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Your most important job as a parent is keeping your baby healthy and safe. Yet, 73% of car seats are not used or installed correctly. So before you hit the road, these tips can help you ensure your bundle of joy is safe.

1. Know your car seat’s history. -Buy a used car seat only if you know its entire crash history. That means you must buy it from someone you know. Once a car seat has been in a crash, it must be replaced.
2. Check out the car seat’s label. Look at the label on your car seat to ensure it’s appropriate for your child’s age, weight and height. Also, your car seat has an expiration date, usually around six years. Find and double-check the label to make sure it’s still safe.
3. Choose the right direction. All infants and toddlers should ride in a rear-facing car seat until they are at least two years of age or until they reach the highest weight or height allowed by their car seat’s manufacturer. Rear-facing provides the best protection for your child’s delicate head, neck and spine.  
4. Choose the best location. The safest place for your child is in the back seat until they are about 13 years old. The middle seat is the safest location. However, securing a seat in that spot may be more difficult in some vehicles. Never place a rear-facing seat in the front of a car with a passenger-side airbag. If the airbag inflates, it will hit the back of the car seat and can be deadly.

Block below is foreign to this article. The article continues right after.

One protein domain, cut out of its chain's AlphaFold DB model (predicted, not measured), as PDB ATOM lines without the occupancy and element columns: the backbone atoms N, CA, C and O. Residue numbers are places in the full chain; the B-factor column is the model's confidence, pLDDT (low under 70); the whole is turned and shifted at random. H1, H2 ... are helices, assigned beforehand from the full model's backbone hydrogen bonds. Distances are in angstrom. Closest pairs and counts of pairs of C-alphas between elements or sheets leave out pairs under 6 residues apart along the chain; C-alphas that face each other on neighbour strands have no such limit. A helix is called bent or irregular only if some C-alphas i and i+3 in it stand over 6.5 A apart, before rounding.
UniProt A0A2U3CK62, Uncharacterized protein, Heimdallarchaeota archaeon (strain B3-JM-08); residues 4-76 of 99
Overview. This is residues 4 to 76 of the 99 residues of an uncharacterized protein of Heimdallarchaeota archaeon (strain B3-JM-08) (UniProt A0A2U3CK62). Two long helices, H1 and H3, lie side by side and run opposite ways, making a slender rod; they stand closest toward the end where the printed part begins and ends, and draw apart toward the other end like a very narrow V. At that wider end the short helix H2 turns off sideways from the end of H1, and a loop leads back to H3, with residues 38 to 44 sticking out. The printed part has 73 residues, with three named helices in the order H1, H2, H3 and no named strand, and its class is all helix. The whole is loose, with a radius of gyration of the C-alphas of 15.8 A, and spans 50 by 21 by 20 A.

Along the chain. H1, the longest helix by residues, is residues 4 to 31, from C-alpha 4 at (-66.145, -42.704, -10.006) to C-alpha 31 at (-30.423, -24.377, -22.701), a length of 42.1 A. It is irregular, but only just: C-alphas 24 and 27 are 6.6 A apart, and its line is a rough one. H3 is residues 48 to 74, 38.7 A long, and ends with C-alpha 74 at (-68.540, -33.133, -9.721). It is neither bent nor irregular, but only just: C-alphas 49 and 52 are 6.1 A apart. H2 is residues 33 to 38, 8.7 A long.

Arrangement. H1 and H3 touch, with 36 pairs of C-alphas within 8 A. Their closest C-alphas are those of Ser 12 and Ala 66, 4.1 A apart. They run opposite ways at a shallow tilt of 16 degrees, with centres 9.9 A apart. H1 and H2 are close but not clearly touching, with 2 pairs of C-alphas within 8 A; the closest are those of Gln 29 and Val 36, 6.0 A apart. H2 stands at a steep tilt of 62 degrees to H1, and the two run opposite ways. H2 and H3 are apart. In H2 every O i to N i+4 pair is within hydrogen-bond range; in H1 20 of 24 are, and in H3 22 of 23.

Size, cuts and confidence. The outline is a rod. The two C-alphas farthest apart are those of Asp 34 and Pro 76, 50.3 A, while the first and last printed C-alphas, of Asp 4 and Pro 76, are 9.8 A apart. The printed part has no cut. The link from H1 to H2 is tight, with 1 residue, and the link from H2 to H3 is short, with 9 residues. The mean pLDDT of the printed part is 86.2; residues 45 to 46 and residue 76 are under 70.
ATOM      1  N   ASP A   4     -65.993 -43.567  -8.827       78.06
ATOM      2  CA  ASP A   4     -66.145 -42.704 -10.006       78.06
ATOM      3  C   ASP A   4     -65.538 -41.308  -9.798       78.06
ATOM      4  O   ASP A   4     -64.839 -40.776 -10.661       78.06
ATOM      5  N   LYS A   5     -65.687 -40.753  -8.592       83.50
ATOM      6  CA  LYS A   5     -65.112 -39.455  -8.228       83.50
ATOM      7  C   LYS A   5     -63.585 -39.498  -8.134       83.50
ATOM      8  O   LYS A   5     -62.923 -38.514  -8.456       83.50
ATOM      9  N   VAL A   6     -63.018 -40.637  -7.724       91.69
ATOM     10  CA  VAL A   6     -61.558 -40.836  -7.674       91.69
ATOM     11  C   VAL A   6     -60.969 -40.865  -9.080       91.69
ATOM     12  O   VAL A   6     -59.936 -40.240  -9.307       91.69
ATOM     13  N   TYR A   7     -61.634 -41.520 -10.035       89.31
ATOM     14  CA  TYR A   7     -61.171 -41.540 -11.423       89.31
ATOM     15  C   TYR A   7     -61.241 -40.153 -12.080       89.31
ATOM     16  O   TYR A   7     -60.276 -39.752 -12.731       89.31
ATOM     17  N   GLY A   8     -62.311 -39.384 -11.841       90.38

5. Install the car seat securely. Car seats may be installed using the vehicle’s seat belts or the LATCH system. Check your vehicle owner's manual for the location of the LATCH anchor and your car seat manufacturer's instructions for proper installation. Both are equally safe when used correctly.  Once your car seat is installed, give it a good shake.  A properly installed seat cannot move more than an inch from side to side or front to back.
6. Secure the harness properly around your child. Ensure the harness is tightly buckled and coming from the correct slots (check the car seat manual). With the chest clip placed at armpit level, pinch the strap at your child’s shoulder. If you can pinch any excess webbing, it is too loose. Additionally, ensure the seat is at the correct angle so your infant's head does not flop forward. All rear-facing seats have built-in angle indicators or adjusters 

7. Model good safety. Studies show that when adults wear seat belts, kids wear seat belts. So be a good example and buckle up for every ride. Be sure everyone in the vehicle buckles up, too. Correctly used child safety seats can reduce the risk of death by as much as 71%. Find the location of a car seat inspection station in your area. 

From the American Academy of Pediatrics:


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